Talking Points:

  • GBP/NZD is a pair that was driven by key event risk (BoE and RBNZ) and underlying technicals and fundamentals are chartable
  • For AUD/USD a strong reversal Thursday comes on an extended move, but neither currency had clear source for motivation
  • Individually, the Aussie and US Dollars' trends are persistent and underlying fundamental currents are vague

What do the DailyFX Analysts expect from the Dollar, Euro, Equities, Oil and more through the 2Q 2018? Download forecasts for these assets and more with technical and fundamental insight from the DailyFX Trading Guides page.

Volatility With Clear Versus Dubious Intentions

There was a remarkable range of volatility across the FX majors this past session. For some of the activity, it was easy to trace back the originations of the volatility and subsequently weigh the potential for establishing a more profound trend. Yet, for others that exhibited a remarkable degree of volatility, an absence of clear impetus raises questions of where the winds formed and whether they could reasonably be expected to continue. GBP/NZD was the consumate example of a pair reacting to fundamental prompt. Both the Bank of England (BoE) and Reserve Bank of New Zealand (RBNZ) announced their monetary policy decision over the past 24 hours, and both policy groups were notably dovish. That in turn led to extraordinary volatility for the pair and abrupt about face on the daily candle. Ultimately this pits two dovish - and thereby bearish - currencies against each other which is an analysis of nuance. Not exactly a clear fundamental trade. That said, at least the motivations were clear.

Why an AUD/USD Reversal Shouldn't Pass Your Trade Checklist

AUD/USD Has the Volatility but Not the Foundation for Volatility or Trend

In contrast to GBP/NZD, we have AUD/USD. This pair would have a remarkable level of volatility as well with the biggest single-day rally in seven weeks and a chart pattern that seems to indicate a possible reversal of trend. Yet, if you are calling something as profound as a trend reversal for a pair that has been in a general bear trend for the past three months - and is trading at a steep discount over the span of the past five years - then there is a need for greater conviction. And, that confidence is difficult to muster on the circumstances we took in this past 24 hours. Taking a look at the technical picture alone for AUD/USD, the pair certainly can be argued to be trading at a discount over the long and short-term. Thursday's sharp rally can thereby be a tempting cue to project a lasting turn. However, picking reversals should naturally come with a higher bar in terms of conviction. Does this pair make the cut?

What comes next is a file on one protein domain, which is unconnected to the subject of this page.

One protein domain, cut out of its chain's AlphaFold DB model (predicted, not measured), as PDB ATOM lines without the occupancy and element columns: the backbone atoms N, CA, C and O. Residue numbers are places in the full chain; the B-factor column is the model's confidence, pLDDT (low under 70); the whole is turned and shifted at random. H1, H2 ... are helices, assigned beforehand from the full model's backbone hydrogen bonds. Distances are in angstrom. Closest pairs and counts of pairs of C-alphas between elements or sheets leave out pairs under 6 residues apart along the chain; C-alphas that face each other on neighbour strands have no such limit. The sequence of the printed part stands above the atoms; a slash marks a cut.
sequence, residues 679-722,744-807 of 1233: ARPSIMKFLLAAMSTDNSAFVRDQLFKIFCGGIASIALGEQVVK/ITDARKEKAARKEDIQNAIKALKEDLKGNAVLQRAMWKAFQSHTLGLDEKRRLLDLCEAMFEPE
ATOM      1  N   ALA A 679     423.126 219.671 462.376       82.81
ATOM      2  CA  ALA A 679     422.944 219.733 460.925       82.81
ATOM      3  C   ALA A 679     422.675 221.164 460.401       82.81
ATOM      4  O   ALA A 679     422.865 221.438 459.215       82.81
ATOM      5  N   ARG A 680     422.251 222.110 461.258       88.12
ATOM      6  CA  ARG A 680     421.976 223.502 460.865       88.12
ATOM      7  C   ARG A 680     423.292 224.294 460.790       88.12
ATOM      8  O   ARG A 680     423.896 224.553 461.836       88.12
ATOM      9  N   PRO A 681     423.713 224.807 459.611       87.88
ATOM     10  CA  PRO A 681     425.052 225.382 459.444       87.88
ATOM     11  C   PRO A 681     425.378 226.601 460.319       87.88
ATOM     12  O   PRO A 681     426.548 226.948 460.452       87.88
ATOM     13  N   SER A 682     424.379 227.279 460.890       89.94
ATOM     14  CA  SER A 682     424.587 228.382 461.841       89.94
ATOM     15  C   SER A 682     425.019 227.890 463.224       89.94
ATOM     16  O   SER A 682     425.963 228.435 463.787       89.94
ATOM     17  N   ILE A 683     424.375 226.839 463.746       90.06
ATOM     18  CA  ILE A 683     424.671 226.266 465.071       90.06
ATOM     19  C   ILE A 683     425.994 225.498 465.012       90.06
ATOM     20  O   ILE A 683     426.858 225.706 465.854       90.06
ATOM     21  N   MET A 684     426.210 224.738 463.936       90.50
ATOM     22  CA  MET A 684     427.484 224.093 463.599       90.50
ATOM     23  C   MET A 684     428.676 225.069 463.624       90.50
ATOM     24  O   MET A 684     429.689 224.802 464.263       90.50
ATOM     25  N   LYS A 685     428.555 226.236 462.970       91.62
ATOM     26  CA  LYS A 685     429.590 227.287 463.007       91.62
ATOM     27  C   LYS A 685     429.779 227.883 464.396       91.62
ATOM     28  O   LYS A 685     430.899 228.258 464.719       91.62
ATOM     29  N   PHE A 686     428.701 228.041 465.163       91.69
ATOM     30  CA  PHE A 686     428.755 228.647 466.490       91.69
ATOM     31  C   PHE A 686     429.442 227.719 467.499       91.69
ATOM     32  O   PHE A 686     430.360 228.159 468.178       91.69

Why an AUD/USD Reversal Shouldn't Pass Your Trade Checklist

The Backdrop for the Aussie Dollar and US Dollar

One of the most practical means for evaluating the potential of a currency pair is to assess the fundamental and technical merits of its components. For the Australian Dollar, the past 24 hours offered no meaningful catalyst to mount such a widespread jump - much less fuel a longer-term run. It is true that trends can arise from speculation alone, but those are rare events. So, as much as I personally view the Australian currency as oversold, there is simply too little tangible evidence to comfortably through my conviction behind in its tentative rebound. The US Dollar earns the same skepticism. The DXY Dollar Index suffered its biggest single-day decline in 7 weeks Thursday, putting pressure on a four week bull trend. Yet, the data on tap - CPI which offered an uptick for its headline pace to a 2.5 percent clip - supports the bullish case rather than the bearish. Fundamental speculation has proven fickle and interpretative when it comes to this benchmark currency. Yet, basing a veiw for a lasting move on flimsy backdrop is rarely a good strategy.

Why an AUD/USD Reversal Shouldn't Pass Your Trade Checklist

Never AUD/USD or Just Not Yet?

I think there is considerable potential in AUD/USD recovering ground lost over the past five years, but there needs to be some significant floundation for conviction in recovery. False starts are too common and too costly nowadays to indulge. My issues therefore are just short-term and conviction rooted. If there is something that develops that definitively rallies the Aussie Dollar over the medium-term or sink the Greenback, then I would happyily consider the opportunity. If the circumstances arose that the Aussie Dollar was motivated to rally and US currency to retreat at the same time, I wouldn't hesitate. However, standards and analysis should not bend to an appetite for trades. If the Aussie Dollar is due to recover more gradually, I consider GBP/AUD a better candidate given the status of the Pound. For a genuine Dollar retreat, AUD/USD would actually be high on my list. Turns for USD/CHF and perhaps even NZD/USD could also be argued with the proper motivation. We break down AUD/USD's volatility and put it against a scale of conviction in today's Quick Take Video.